Engineers at the BBC are reported to be working on developing 3D radio. According to a report in The Telegraph, researchers at the BBC's technology unit, BBC R&D, have been developing acoustics that make a listener believe that they are actually present at events such as concerts with sound coming from every direction - even above and below.
The engineers claim that the new form of radio will enable listeners to receive 3D sound from their existing radio and television speakers.
According to the report, engineers have tested the new technology with recordings of the Last Night of the Proms, a concert by the rock band Elbow, and a radio play of the Wizard of Oz.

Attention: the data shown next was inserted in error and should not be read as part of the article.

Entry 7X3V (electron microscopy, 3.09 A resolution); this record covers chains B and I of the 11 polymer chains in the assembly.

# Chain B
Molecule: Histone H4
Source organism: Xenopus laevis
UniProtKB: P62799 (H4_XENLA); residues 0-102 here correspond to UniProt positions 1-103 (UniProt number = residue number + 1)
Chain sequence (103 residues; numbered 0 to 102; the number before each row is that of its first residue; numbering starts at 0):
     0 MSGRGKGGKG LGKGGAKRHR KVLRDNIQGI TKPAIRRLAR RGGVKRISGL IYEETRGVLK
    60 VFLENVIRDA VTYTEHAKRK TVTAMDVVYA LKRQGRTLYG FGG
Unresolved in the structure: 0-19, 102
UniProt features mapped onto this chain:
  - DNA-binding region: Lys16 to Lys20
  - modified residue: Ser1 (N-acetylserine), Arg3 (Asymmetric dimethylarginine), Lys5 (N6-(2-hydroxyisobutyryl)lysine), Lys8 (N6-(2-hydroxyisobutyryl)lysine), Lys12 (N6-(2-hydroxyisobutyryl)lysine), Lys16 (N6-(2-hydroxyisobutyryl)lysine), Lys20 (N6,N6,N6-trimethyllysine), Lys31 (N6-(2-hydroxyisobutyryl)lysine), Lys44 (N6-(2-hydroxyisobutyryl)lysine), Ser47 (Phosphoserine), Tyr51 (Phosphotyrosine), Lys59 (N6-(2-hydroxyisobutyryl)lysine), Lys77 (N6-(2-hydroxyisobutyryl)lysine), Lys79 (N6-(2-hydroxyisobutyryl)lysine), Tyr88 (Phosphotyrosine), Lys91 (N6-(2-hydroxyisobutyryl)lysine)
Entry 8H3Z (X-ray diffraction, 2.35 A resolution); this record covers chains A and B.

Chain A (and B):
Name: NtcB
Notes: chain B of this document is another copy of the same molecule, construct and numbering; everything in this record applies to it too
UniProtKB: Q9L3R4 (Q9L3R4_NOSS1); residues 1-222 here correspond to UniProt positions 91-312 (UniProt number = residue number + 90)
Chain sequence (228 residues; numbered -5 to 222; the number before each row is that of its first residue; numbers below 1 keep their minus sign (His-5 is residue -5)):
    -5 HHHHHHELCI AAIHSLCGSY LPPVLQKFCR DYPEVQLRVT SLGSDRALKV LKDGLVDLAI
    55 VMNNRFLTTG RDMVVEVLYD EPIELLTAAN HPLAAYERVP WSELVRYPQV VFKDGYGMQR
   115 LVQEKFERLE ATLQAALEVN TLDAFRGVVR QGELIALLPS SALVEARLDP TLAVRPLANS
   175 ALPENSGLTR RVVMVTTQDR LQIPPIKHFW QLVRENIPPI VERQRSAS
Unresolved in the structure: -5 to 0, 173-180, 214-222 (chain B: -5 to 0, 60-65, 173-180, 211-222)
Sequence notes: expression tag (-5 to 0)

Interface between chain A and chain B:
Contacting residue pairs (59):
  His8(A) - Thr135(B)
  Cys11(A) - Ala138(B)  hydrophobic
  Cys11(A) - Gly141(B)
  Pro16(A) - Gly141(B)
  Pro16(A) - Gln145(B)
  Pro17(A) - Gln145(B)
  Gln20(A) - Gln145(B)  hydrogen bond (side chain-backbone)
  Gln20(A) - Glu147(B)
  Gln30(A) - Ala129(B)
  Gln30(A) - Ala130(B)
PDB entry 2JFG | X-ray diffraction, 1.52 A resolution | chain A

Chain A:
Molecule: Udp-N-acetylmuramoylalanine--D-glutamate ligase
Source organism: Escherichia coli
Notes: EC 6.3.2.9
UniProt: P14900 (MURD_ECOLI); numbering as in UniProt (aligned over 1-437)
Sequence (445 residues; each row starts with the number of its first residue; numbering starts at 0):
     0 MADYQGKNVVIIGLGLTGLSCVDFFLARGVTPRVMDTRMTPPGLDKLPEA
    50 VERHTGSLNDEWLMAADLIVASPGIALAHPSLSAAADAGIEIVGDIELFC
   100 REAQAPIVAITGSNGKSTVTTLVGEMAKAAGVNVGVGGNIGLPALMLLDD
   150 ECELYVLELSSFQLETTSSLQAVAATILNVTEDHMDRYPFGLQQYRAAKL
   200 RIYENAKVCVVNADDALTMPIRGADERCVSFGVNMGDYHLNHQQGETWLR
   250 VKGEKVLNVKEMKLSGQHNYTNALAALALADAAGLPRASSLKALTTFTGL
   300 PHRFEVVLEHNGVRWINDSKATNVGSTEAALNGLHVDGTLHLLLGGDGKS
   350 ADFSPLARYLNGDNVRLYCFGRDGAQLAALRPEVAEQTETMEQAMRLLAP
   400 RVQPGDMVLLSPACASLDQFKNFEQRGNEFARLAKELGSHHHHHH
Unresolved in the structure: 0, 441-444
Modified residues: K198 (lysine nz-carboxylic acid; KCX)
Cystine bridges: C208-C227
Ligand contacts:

Anthony Churnside, who co-authored the BBC R&D research paper, said that there are a number of ways to create 3D sound like the psychoacoustic tricks that can make listeners perceive sound from above and below.
BBC engineers have been testing different technologies including ambisonics which includes recording the audio using microphones at different locations.
The soundtracks are broadcast simultaneously, with advanced hi-fi equipment and televisions decoding and configuring the signals according to each listener's speaker set-up.